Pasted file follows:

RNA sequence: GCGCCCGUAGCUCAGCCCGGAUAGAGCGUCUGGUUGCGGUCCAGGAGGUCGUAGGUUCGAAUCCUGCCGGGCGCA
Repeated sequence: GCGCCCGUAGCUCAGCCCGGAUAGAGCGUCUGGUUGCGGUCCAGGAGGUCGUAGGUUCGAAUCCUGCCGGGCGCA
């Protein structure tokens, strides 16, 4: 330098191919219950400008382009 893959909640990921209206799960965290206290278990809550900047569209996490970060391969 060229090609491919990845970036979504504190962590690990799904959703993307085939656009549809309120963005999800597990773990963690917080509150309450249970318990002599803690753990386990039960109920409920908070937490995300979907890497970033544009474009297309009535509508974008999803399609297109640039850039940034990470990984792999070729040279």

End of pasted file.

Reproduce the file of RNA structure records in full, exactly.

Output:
RNA sequence: GCGCCCGUAGCUCAGCCCGGAUAGAGCGUCUGGUUGCGGUCCAGGAGGUCGUAGGUUCGAAUCCUGCCGGGCGCA
Repeated sequence: GCGCCCGUAGCUCAGCCCGGAUAGAGCGUCUGGUUGCGGUCCAGGAGGUCGUAGGUUCGAAUCCUGCCGGGCGCA
């Protein structure tokens, strides 16, 4: 330098191919219950400008382009 893959909640990921209206799960965290206290278990809550900047569209996490970060391969 060229090609491919990845970036979504504190962590690990799904959703993307085939656009549809309120963005999800597990773990963690917080509150309450249970318990002599803690753990386990039960109920409920908070937490995300979907890497970033544009474009297309009535509508974008999803399609297109640039850039940034990470990984792999070729040279």